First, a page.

Overall, the model predicts that reducing the size of the balance sheet by about $2.5 trillion over the next few years, as opposed to maintaining the size at its peak level, would be roughly equivalent to raising the policy rate a little more than 50 basis points on a sustained basis.
Manmohan Singh of the IMF has penned an intriguing piece in the FT, We need new financial pipes, where he notes:
After ticking up a little from the post-crisis doldrums, the collateral velocity fell back to 2.1 last year.
He asserts, without specifics:
Factors like the European crisis, quantitative easing (central bank bond purchases restricted the availability of good collateral) and regulations that now restricted dealer banks’ intermediation capacity have had a big impact.
Collateral constraints in some jurisdiction (such as the eurozone) mean we will need to revisit dealer balance sheet constraints, as repo markets will need to move in tandem with rate hikes. Basically, the “old pipes” are maxed out, so new pipes are needed to augment the traditional ones, and bring the global financial plumbing into the new century.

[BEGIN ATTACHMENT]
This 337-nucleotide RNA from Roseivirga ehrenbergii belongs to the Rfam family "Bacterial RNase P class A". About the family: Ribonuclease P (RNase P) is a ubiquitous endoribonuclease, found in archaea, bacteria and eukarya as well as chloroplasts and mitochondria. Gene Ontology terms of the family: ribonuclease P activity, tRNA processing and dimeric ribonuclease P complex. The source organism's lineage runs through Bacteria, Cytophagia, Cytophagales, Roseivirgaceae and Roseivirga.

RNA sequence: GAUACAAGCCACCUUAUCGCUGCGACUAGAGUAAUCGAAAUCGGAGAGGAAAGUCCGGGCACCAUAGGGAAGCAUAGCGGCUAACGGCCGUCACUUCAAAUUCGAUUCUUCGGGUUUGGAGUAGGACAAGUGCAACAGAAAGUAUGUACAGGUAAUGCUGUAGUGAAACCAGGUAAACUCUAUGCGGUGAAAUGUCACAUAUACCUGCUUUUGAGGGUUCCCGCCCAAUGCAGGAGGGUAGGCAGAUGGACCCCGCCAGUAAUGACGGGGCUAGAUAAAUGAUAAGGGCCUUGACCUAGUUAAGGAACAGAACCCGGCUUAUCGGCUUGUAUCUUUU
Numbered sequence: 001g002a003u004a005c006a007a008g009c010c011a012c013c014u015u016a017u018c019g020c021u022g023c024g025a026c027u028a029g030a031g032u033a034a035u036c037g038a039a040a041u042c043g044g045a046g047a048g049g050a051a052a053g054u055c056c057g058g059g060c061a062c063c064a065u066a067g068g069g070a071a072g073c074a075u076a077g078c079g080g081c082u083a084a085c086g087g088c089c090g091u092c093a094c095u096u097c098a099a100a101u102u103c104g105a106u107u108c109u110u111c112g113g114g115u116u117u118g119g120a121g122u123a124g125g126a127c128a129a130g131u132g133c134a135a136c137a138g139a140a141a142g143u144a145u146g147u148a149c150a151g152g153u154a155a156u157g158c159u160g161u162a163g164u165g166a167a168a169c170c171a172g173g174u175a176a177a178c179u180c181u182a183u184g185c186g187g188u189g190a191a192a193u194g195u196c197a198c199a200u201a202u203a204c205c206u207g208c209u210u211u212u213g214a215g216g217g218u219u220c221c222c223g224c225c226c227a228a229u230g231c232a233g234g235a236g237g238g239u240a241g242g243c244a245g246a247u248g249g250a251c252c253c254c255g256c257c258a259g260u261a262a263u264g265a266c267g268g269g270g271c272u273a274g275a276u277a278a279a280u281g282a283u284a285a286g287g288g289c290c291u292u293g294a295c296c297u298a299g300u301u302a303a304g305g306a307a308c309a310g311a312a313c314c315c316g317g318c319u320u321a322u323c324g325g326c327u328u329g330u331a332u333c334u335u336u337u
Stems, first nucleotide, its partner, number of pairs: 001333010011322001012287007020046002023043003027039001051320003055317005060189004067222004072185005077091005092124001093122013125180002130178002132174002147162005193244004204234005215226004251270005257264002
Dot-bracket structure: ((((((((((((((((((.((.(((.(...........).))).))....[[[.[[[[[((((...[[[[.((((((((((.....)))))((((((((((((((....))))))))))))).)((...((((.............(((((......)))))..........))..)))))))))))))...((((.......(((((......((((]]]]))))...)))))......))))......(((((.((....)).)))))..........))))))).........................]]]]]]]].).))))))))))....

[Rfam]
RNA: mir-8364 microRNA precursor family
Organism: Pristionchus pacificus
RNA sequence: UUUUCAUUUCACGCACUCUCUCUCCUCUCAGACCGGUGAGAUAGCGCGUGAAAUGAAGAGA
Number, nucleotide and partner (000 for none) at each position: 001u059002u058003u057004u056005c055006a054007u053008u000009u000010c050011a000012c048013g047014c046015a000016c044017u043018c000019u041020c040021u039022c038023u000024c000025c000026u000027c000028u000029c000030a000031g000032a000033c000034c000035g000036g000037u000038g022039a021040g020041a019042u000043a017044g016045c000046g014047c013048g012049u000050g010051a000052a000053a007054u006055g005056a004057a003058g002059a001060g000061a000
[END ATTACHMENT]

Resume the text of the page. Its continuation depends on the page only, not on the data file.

I’m really skeptical of this piece. How exactly are the “old pipes” maxed out? What in the prime brokerage, clearing and settlement system is not working?
One can alternatively read the data to indicate that there is discipline among the prime brokers on leverage granted to their customers, and that a low level of rehypothecation actually is indicative of a safer, if possibly less efficient, system.
If anyone is seeing signs of pipes clogging, could you send me a note?
Work From Home and the Office Real Estate Apocalypse
Abstract (link to paper)
We study the impact of remote work on the commercial office sector. We document large shifts in lease revenues, office occupancy, lease renewal rates, lease durations, and market rents as firms shifted to remote work in the wake of the Covid-19 pandemic. We show that the pandemic has had large effects on both current and expected future cash flows for office buildings.